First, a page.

Safety and tolerability of once or twice daily neutral protamine hagedorn insulin in fasting pregnant women with diabetes during Ramadan

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Abstract

Aim: To evaluate the safety and tolerability of once or twice daily neutral protamine hagedorn (NPH) insulin in fasting pregnant diabetics during Ramadan. Methods: This was a prospective cohort study conducted during Ramadan 2006 and 2007. Twenty four pregnant diabetic women were given NPH insulin once at 5 pm or twice daily at 5 pm and 5 am. Demographic data, blood glucose control, insulin requirement, days of fasting and hypoglycemic episodes were analyzed. Results: Most women were parity 1 (37.5%) in their second trimester (54.2%) and worked during the daytime (87.5%). Fourteen women (58.3%) had gestational diabetes mellitus, nine women (37.5%) had type 2 and one (4.2%) had type 1 diabetes mellitus. There were significant reductions in mean fasting blood glucose (6.16 mmol/L versus 5.34 mmol/L, P = 0.001), glycosylated hemoglobin (HbA1c) (6.70% ± 0.91 versus 6.64% ± 0.96, P = 0.001) and serum fructosamine (232.4 mmol/L ± 24.0 versus 217.0 mmol/L ± 24.3, P = 0.001) after Ramadan compared to before Ramadan. Throughout the four weeks of Ramadan, home blood glucose monitoring showed a reducing trend and was within the acceptable limits. Insulin requirement was increased from the first to the fourth week with a reduction in insulin dose noted after (38.5 U/day) compared to before the start of Ramadan (40 U/day). Most women (79.2%) were able to fast for more than 15 days without any hypoglycemia or fetal demise. Conclusion: Once or twice daily NPH insulin is a safe and tolerable option for pregnant diabetics who wish to fast during Ramadan.

Original languageEnglish
Pages (from-to)132-137
Number of pages6
JournalJournal of Obstetrics and Gynaecology Research
Volume37
Issue number2
DOIs
Publication statusPublished - Feb 2011

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Isophane Insulin
Pregnant Women
Fasting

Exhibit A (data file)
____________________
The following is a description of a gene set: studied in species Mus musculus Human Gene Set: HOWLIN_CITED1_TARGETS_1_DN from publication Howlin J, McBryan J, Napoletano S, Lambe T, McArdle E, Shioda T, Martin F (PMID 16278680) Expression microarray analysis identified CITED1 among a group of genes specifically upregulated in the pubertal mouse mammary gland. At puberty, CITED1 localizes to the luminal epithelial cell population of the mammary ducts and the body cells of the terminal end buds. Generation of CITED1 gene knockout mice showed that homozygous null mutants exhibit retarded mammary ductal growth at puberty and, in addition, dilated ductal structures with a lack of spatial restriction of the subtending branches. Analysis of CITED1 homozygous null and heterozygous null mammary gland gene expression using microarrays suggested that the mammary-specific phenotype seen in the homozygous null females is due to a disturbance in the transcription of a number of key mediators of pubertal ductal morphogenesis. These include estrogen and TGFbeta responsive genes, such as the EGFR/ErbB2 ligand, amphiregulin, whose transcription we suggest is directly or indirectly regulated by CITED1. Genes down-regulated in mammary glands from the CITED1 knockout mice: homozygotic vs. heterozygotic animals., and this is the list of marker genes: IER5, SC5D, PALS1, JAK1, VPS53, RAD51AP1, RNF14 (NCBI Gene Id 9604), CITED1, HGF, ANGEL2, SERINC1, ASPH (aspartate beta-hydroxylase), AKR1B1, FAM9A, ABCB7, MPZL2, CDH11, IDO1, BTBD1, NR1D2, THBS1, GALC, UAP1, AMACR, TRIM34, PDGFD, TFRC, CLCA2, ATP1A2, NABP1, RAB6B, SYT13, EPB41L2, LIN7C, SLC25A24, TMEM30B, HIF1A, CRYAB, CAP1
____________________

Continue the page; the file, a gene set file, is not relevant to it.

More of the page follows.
Safety
Insulin
Blood Glucose
Blood Glucose Self-Monitoring
Fructosamine
Fetal Death
Gestational Diabetes
Glycosylated Hemoglobin A
Second Pregnancy Trimester
Parity
Type 1 Diabetes Mellitus
Hypoglycemia
Hypoglycemic Agents
Cohort Studies
Demography
Prospective Studies
Serum

Keywords

  • Diabetes
  • Fasting
  • Insulin
  • Pregnancy
  • Ramadan

ASJC Scopus subject areas

  • Obstetrics and Gynaecology

Cite this

@article{92ea4a2c241b452ba7b9a816b6c3e0b7,
title = "Safety and tolerability of once or twice daily neutral protamine hagedorn insulin in fasting pregnant women with diabetes during Ramadan",
abstract = "Aim: To evaluate the safety and tolerability of once or twice daily neutral protamine hagedorn (NPH) insulin in fasting pregnant diabetics during Ramadan. Methods: This was a prospective cohort study conducted during Ramadan 2006 and 2007. Twenty four pregnant diabetic women were given NPH insulin once at 5 pm or twice daily at 5 pm and 5 am. Demographic data, blood glucose control, insulin requirement, days of fasting and hypoglycemic episodes were analyzed. Results: Most women were parity 1 (37.5{\%}) in their second trimester (54.2{\%}) and worked during the daytime (87.5{\%}). Fourteen women (58.3{\%}) had gestational diabetes mellitus, nine women (37.5{\%}) had type 2 and one (4.2{\%}) had type 1 diabetes mellitus. There were significant reductions in mean fasting blood glucose (6.16 mmol/L versus 5.34 mmol/L, P = 0.001), glycosylated hemoglobin (HbA1c) (6.70{\%} ± 0.91 versus 6.64{\%} ± 0.96, P = 0.001) and serum fructosamine (232.4 mmol/L ± 24.0 versus 217.0 mmol/L ± 24.3, P = 0.001) after Ramadan compared to before Ramadan. Throughout the four weeks of Ramadan, home blood glucose monitoring showed a reducing trend and was within the acceptable limits. Insulin requirement was increased from the first to the fourth week with a reduction in insulin dose noted after (38.5 U/day) compared to before the start of Ramadan (40 U/day). Most women (79.2{\%}) were able to fast for more than 15 days without any hypoglycemia or fetal demise. Conclusion: Once or twice daily NPH insulin is a safe and tolerable option for pregnant diabetics who wish to fast during Ramadan.",